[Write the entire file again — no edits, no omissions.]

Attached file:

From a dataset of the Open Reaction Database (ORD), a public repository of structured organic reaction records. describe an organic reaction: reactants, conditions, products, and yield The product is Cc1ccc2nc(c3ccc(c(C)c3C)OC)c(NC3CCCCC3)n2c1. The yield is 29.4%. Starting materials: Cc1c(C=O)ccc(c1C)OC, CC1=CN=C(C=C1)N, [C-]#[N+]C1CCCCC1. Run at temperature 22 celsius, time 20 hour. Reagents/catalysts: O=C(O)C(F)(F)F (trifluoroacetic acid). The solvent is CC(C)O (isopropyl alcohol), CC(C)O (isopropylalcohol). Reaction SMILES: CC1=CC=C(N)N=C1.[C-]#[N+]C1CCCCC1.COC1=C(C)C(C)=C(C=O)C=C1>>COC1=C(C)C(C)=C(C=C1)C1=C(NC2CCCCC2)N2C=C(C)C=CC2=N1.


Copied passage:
From a dataset of the Open Reaction Database (ORD), a public repository of structured organic reaction records. describe an organic reaction: reactants, conditions, products, and yield The product is Cc1ccc2nc(c3ccc(c(C)c3C)OC)c(NC3CCCCC3)n2c1. The yield is 29.4%. Starting materials: Cc1c(C=O)ccc(c1C)OC, CC1=CN=C(C=C1)N, [C-]#[N+]C1CCCCC1. Run at temperature 22 celsius, time 20 hour. Reagents/catalysts: O=C(O)C(F)(F)F (trifluoroacetic acid). The solvent is CC(C)O (isopropyl alcohol), CC(C)O (isopropylalcohol). Reaction SMILES: CC1=CC=C(N)N=C1.[C-]#[N+]C1CCCCC1.COC1=C(C)C(C)=C(C=O)C=C1>>COC1=C(C)C(C)=C(C=C1)C1=C(NC2CCCCC2)N2C=C(C)C=CC2=N1.